Tobacco smoking during pregnancy is associated with a higher risk of adverse pregnancy, fetal and longer-term adverse outcomes in the offspring including spontaneous abortion, stillbirth, premature delivery, intrauterine growth restriction, placental abruption, congenital malformation, sudden infant death syndrome, childhood behavioural/neurodevelopmental disorders, asthma, obesity, diabetes and cancer. As such, smoking cessation is strongly encouraged during pregnancy and for women considering pregnancy.
In the non-pregnant population the most effective smoking cessation strategy involves a combination of behavioural support therapy with pharmacological smoking cessation aids. In the UK, licensed NRT products include traditional preparations such as gums, sublingual tablets, inhalators, lozenges, oromucosal/nasal sprays and transdermal patches, and, more recently, electronic nicotine delivery systems (ENDS) or e-cigarettes.
Efficacy data concerning pharmacological smoking cessation aid use in pregnancy are both limited and conflicting. While some studies of traditional NRT use in pregnancy have demonstrated efficacy others have not, and a 2015 Cochrane review demonstrated no statistically significant improvement in smoking cessation with gestational NRT use in comparison with placebo. It is possible that NRT offers benefit over placebo in certain women but not in others. There is also some evidence that certain outcomes amongst smokers who attempt cessation with NRT are improved in comparison to those women who do not use NRT.
Traditional NRT – Published human pregnancy NRT exposure data do not provide evidence of increased risks of spontaneous abortion, intrauterine death, neonatal complications or neurodevelopmental impairment. There is currently no robust evidence that NRT use in pregnancy increases the overall risk of congenital anomaly or major malformation, although one study has identified a statistically significant increased risk of respiratory system defects specifically. As only a small number of studies have assessed the risk of specific defects and no additional studies have investigated respiratory system defects, further studies are required to establish the validity of this association.
Increased rates of preterm delivery and low birth weight have been described in studies which compared pregnancies in women using NRT with pregnancies in non-smokers. However, these results are likely to have been influenced by maternal relapse and concomitant tobacco use among the NRT users. Furthermore, studies of fetal growth and gestational length which compared pregnancies in women attempting smoking cessation with NRT against those attempting cessation without NRT, or continuing to smoke tobacco, have not identified any adverse effects of gestational NRT on these outcomes.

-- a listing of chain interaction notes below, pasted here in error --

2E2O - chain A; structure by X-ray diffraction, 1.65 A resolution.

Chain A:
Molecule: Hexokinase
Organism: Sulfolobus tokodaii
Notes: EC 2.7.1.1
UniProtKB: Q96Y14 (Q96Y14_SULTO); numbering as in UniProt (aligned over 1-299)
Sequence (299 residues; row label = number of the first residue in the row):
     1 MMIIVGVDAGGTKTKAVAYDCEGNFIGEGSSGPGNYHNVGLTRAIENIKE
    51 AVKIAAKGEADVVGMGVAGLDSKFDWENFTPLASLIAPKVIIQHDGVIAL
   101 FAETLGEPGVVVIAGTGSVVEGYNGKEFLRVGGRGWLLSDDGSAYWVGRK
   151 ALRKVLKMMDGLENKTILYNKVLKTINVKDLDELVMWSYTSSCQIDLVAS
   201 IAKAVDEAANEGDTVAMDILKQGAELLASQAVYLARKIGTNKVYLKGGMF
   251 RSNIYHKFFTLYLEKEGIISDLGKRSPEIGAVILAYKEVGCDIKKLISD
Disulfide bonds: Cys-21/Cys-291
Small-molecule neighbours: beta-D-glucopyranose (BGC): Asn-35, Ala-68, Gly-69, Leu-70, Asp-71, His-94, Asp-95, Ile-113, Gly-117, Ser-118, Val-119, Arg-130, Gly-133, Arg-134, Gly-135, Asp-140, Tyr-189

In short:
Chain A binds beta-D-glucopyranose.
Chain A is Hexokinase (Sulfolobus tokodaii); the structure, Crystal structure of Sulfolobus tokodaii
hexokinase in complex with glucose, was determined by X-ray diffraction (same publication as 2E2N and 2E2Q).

ENDS/e-cigarettes – No studies investigating either the efficacy or safety of ENDS/e-cigarettes in pregnancy have been located in the published literature.
As traditional NRT is the most widely studied gestational smoking cessation aid with respect to both efficacy and safety, where intervention is considered necessary following an individual case assessment, use of traditional NRT in combination with behavioural support is currently recommended by NICE as the first choice method of aiding smoking cessation in pregnancy. No studies have compared the efficacy of different traditional NRT formulations, but the limited studies comparing NRT formulation safety have not identified any notable variation in the risk of adverse effects. Expert recommendations have suggested that, as transdermal patches may provide a higher cumulative dose of nicotine which is constantly supplied to the fetus, use of 24-hour transdermal patches may be less appropriate than other immediate release forms of NRT in pregnancy. Where transdermal patches are required, pregnant women should be encouraged to discard these during sleep to limit transplacental nicotine transfer to the fetus.
Exposure to NRT at any stage in pregnancy would not usually be regarded as medical grounds for termination of pregnancy or any additional fetal monitoring. However, other risk factors which independently increase the risk of adverse pregnancy outcome, or for which enhanced follow-up is required, may be present in individual women. Clinicians are reminded of the importance of consideration of such factors when performing case-specific risk assessments.
Given the limited information available concerning the efficacy or safety of gestational ENDS/e-cigarette use, use of these devices as a smoking cessation option cannot currently be recommended in pregnancy.
This is a summary of the full UKTIS monograph for health care professionals and should not be used in isolation. The full UKTIS monograph and access to any hyperlinked related documents is available to NHS health care professionals who are logged in.
If you have a patient with exposure to a drug or chemical and require assistance in making a patient-specific risk assessment, please telephone UKTIS on 0344 892 0909 to discuss the case with a teratology specialist.
If you would like to report a pregnancy to UKTIS please click here to download our pregnancy reporting form. Please encourage all women to complete an online reporting form.